I have had problems with ruptured discs in my neck for much of my adult life. In fact about the only serious surgeries I’ve ever had, have been on my neck. Three of them, starting in 1985, again on 2005 with I hope the last one in 2010. Now most of the vertebra in my neck region are fused together using plates and screws and even one is wired together with what looks like bailing wire twisted together. That one freaked me out the first time I saw an X-ray of it. The doctor assured me it was good grade surgical wire. Actually that was the last one and it’s lasted for 9 1/2 years, so I guess he knew what he was doing.
Back in the 80’s a doctor had rigged me up with traction device that worked pretty well. It consisted of a harness that I put on my head. It had ropes and pulleys that attached to the top of a door. The weight was a milk jug filled with water and I could vary the amounts of water to get the weight right. I used 2 jugs that I filled all the way up, so I could really feel my neck stretching out.
It was pretty simple, I’d sit in a chair hooked up to this apparatus for a few minutes, a few times a day. This stretched out my neck and gave me some measure of relief. But it looked ridicules, just sitting there with the whole family eyeing me. After awhile I had to have surgery and then I had no more problems for about 20 years.
In the early 2000’s I started to have the same symptoms again, so knowing if I could stretch my neck out I could get a few more miles down the road before I had to get the spine doctor involved.
One day when I was watching TV I saw an infomercial for a Teeter’s Hangup Table. After doing a little research into it, I decided to buy one. Instead of having a rope and milk jugs, the weight of my own body would stretch me out. If you have even seen these infomercials, you lay on this table with your feet in hobbles and thrust yourself upside down. Something didn’t seem that practical about that so I saw where they had an upscale version that was motorized. Once I got my feet strapped in I could push a button and it gently rotate me until I was hanging upside down, completly vertical. When I was finished a push of the button and it would turned me back upright.
Even though it cost considerably more for this type of an inversion table, it was my health I was thinking about. So money was no object. I have always had the ability to rationalize how spending a little money for good health would reap big rewards, because when I felt good I’d work harder and working harder would make more money. So I ordered it and patiently waited for it to be delivered. (Longest week of my life, knowing relief was on its way).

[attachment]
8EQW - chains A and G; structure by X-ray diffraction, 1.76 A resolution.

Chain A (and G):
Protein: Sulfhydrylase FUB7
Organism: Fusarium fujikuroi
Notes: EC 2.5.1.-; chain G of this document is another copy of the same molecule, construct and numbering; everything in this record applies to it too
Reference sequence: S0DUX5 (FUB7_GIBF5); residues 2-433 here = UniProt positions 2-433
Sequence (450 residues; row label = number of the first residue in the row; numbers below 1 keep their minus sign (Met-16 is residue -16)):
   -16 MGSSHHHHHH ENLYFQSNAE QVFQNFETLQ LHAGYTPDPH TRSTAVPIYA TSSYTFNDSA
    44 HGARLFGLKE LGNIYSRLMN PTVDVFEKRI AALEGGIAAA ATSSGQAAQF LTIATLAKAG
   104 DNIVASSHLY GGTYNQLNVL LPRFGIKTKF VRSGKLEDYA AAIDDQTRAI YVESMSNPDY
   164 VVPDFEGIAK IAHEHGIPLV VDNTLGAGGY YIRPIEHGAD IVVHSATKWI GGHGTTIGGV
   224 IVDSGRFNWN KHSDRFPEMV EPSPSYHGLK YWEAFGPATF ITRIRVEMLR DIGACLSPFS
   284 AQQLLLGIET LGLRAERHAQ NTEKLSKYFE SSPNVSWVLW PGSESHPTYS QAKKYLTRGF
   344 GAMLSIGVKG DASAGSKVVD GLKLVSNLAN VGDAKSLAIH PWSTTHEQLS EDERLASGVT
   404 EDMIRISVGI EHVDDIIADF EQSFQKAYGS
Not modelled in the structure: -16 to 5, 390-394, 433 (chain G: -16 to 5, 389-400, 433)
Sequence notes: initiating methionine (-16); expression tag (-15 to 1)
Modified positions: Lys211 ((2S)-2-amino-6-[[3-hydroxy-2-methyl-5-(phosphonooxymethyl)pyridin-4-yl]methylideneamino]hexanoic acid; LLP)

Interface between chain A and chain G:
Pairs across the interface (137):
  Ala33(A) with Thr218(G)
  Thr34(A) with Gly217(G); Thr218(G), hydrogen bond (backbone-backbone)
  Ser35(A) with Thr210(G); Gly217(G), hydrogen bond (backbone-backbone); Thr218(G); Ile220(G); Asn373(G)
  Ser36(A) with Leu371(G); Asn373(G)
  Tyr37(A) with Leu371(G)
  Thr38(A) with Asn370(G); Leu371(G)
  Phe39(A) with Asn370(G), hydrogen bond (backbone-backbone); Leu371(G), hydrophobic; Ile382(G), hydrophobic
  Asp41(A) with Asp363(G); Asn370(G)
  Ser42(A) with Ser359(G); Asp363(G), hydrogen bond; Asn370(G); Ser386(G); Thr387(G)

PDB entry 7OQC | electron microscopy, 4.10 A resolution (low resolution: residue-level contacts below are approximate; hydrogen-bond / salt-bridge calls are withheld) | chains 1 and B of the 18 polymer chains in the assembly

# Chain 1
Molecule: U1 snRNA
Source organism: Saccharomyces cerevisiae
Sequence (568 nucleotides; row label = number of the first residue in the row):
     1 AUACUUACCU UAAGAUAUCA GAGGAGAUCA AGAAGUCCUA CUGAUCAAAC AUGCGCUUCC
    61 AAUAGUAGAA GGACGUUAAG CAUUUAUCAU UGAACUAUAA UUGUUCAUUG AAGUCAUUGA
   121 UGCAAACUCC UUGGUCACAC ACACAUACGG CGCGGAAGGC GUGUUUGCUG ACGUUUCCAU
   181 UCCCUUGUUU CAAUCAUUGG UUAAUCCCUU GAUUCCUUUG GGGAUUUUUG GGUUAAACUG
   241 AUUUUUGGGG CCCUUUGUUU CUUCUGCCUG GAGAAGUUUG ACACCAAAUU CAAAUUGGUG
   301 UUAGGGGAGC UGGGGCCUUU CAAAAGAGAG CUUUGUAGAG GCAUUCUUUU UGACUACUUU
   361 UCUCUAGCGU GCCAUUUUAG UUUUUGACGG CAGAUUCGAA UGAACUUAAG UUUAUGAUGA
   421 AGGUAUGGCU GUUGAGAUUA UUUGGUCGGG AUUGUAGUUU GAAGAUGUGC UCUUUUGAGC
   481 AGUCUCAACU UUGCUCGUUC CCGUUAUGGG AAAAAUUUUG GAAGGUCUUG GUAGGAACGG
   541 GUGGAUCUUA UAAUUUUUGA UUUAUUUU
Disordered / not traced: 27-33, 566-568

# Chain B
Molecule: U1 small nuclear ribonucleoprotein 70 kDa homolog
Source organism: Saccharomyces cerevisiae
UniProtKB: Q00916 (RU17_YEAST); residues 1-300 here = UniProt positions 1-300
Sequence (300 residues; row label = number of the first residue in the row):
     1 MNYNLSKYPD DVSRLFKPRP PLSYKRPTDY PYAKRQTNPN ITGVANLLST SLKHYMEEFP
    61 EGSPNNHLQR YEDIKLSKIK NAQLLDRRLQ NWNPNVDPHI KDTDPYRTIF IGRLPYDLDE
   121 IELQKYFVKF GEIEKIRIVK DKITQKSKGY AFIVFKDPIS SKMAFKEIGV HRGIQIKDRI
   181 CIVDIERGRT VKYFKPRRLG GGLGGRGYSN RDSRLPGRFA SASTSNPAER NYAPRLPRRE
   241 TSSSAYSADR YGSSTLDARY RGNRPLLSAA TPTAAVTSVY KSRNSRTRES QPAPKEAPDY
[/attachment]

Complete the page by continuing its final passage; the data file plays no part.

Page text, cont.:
When it finally arrived I picked out a spare room where there was a TV, that I’d be able to watch while hanging, albeit I be watching it upside down.
In short order I had the thing assembled and ready for a maiden voyage. I really felt it was best to get it going and practice while I was home alone, so I’d have all the kinks worked out before Madeline ever saw it.
I put my feet in the hobbles and strapped them in. I took it slow to start with since it felt a little strange hanging upside down by my heals. It actually made me have flashbacks to some childhood incidents, where Kenny and Jimmy Palmer would string me upside down with a rope around my ankles, thrown over a ceiling joist in the barn.
Did I mention that I hardly ever read the instructions when I put thing together? Especially precautions and warnings.
The warning specifically talked about being sure the electrical cord is routed so that it doesn’t get snagged by the rotation table.
Yep, that’s exactly what happened. Just as I was turned with my head straight down, the electric cord pulled out of the wall socket.
Knowing no one would be home for some time, I couldn’t just be hanging there with all the blood running to my head, so after careful consideration I started working my feet loose, one at a time out of the hobble’s. The first one went pretty well. The second one, not so good. It let me go head first, like a pile-driver move in wrestling, right into the tile floor below.
That’s when I decided to read all the instructions: “In the event there is a loss electricity while hanging upside down, use the hex wrench crank attached to the upper frame to manually turn the table upright“.
I soon grew tired of watching TV upside down. I tried to remount the TV the other way around. But since there was a treadmill in the same room it wasn’t practical to walk on the treadmill with the TV upside down either.
It wasn’t very long until I had to return for round two of surgery and I never flipped myself over again so I could hang from my ankles again.
Normal Tetter Hang-Up Table
My Motorized Hang-Up Table